HUDSON: …about critical stage, which infuriates me, because having worked in a county, in Montgomery County, where a preliminary arraignment where you are going to find out the charges where bail is going to be set, literally determining whether you're going to spend your time before trial in a jail cell, in a cage, or you're going to be able to be at home.
And we all know the outcomes are better and the collateral consequences are so much less when you are home and in the community.
WATKINS: It's that very consequential first touch, the arraignment.
HUDSON: Very consequential stage, and in places like Montgomery County and the majority of counties in Pennsylvania, you don't get counsel at that stage. It is the police officer, and it is a judge, and it's a district attorney.
You are standing there in this critical, what I would term probably one of the most important stages of your case, and you have no counsel or access to counsel. And the court's saying that you don't get a right to counsel.
In juvenile summary proceedings—“it's just a summary, it's just a fine”—except we see a huge burden on not just youth, but their families who are not going to be able to pay these astronomical fines. But again, you don't get an advocate because that's just not important enough.
And so again, the Supreme Court in so many cases, just whittling down what was this huge promise in Gideon to less than nothing.
WATKINS: And then I do think we ought to talk about caseloads a little bit. That's a well-known problem, but that's where we see the funding issue really playing out. Alexis, maybe, do you just want to give listeners a quick sense of what public defenders are actually juggling on the regular? I saw one public defender saying, "We're not practicing justice, we're practicing triage."
HOAG-FORDJOUR: Exactly. That's a perfect term to use, is triage. And in my research of public defenders, doing qualitative research with folks in, say, East Baton Rouge, in Louisiana, I talked to a young woman there who had 190 felony cases. She said she, sometimes, met with a client for the first time on the day the trial was scheduled, that there was one investigator for her entire office.
That meant that out of her cases, an investigator was often not part of the process and literally just processing cases with that kind of setup. And even in jurisdictions where there are more resources… I spent an early summer in law school at the Bronx Defenders, a supervising attorney there who was training junior attorneys, training summer interns, had over a hundred cases.
And we literally ran from courtroom to courtroom in between appearances. And this was sort of the day in the life of a public defender at a relatively well-resourced office.
Like Keisha, I represented people who had been sentenced to death in appeals, but in the state of Tennessee. Even in a capital case where death is a potential outcome, lawyers there—and you had to have two lawyers representing each individual—and the second chair lawyer in one of my client's cases met with a client for the very first time on the first day of trial.
And this was the lawyer that, given the division of labor, was solely in charge of making the case for life in the sentencing phase of trial, not even knowing a single detail about this person's life, never having interacted with this person, but yet was supposed to convince a jury to spare this person the death penalty.
So, it's across the board. Regardless of resources, you have public defenders that are expected to juggle far too many cases that is possible for them to do a sufficient job on any individual case.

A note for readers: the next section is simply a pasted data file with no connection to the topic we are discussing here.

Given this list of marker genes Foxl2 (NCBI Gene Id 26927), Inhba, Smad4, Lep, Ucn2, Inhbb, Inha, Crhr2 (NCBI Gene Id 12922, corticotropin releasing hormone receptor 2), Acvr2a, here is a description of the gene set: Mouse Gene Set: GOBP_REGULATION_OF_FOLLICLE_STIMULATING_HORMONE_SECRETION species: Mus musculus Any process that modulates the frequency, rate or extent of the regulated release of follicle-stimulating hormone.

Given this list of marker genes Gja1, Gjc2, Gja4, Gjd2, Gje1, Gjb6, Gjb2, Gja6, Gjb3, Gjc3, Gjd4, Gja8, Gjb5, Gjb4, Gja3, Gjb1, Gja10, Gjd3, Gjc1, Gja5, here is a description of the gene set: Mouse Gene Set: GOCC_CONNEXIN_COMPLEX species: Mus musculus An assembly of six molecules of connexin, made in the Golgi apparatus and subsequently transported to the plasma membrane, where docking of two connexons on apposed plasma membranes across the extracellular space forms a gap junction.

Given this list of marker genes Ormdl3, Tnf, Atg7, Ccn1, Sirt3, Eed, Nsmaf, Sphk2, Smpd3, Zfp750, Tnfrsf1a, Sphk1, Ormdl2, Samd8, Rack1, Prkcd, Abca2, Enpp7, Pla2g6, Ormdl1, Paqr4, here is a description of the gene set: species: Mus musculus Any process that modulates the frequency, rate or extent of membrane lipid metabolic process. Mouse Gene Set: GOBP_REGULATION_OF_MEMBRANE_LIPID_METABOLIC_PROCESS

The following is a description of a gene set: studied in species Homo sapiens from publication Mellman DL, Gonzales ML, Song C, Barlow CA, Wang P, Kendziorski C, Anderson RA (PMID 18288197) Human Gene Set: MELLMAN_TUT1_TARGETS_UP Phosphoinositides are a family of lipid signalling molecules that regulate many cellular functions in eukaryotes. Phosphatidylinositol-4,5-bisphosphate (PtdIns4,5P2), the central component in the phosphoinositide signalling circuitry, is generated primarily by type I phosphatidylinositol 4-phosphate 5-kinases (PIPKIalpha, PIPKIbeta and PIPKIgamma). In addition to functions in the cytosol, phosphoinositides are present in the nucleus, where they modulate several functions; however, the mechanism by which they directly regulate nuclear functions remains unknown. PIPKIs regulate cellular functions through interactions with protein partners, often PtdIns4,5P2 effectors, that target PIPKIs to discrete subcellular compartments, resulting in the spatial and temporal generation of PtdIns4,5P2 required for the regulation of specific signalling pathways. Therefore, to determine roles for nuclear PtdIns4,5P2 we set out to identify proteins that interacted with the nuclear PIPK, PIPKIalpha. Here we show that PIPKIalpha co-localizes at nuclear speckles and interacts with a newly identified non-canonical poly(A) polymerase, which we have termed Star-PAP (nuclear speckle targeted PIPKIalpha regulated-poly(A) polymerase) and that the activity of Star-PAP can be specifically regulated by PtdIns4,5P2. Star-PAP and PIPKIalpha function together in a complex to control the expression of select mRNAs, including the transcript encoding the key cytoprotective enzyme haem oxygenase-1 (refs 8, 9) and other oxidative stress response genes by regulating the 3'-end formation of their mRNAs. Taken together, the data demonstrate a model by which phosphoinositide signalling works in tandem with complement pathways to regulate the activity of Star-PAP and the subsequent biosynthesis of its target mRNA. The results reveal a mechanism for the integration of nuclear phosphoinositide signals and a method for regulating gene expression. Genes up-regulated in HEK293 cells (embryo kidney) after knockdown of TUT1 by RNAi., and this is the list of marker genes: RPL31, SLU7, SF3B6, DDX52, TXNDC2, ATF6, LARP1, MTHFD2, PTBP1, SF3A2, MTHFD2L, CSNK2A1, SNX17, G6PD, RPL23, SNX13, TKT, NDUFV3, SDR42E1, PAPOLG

HUDSON: I have a hard conversation that I have with our new attorneys. It's really difficult for them to hear when I tell them that you can't be effective. "I'm going to train you," and we have excellent training here at the Defender Association and we are lucky to be able to do that because most offices in Pennsylvania don't have that capability or the resources to train. There’s zero training!
But just to explain to them that, "If you think having 40 cases means that you're going to go into court and do everything you need to do for 40 human beings, it is impossible. And though we are training you, and we have the resources that we can assign to you, your caseloads are untenable."
No one likes the word “triage” but part of the training is how you manage that caseload: how you assess a case, how you are accounting for biases that may come in, because that plays a role in terms of, "Who am I viewing is the case where I'm going to really prep and file the motions, or the case that I'm going to assume he's guilty, and he did it, and I'm not going to do all the things I need to do?"
But how do you manage and prepare as well as you can for a 40 or 50 or 60 caseload list? You can't.
WATKINS: Gideon had its own Cold War context, just like the Brown v. Board decision, in which we didn't want it to appear like the individual is appearing unprotected against the immense power of the state.
But along with the funding and the caseload issues, you have this immense mismatch between the power of the defender and the power of the prosecutor. Again, that's something Gideon is silent on entirely and did nothing to address, and the Supreme Court has only ratcheted up in the years since—this mismatch, right?
HUDSON: Is a prosecutor there to seek justice, or obfuscate, or put up a barrier to justice? In my 20 years as a defender, too many and countless examples in both capital and non-capital cases where the role of the prosecutor is to obfuscate and to delay justice.
And so, what are the mechanisms to really tether them to a fair practice? A lot of these issues, again, Gideon didn't speak to, cases since haven't spoken to and/or they've restrained.
PRIMUS: There's a way you can look at what the Supreme Court has done here as undercutting the defense function, not just in not giving protection or resources to or stature to the defense attorney's existence, but also giving power to the prosecution in setting the system up in a way that hides these problems.
For example, like Keisha mentioned earlier, that you have all of these stages where people's freedom, that first touch, where their freedom is at stake, and there are no lawyers there. And then you have these prosecutors, often, at those stages making plea deals that essentially say, "If you admit to guilt, you can go home right now. Otherwise, we're going to hold you."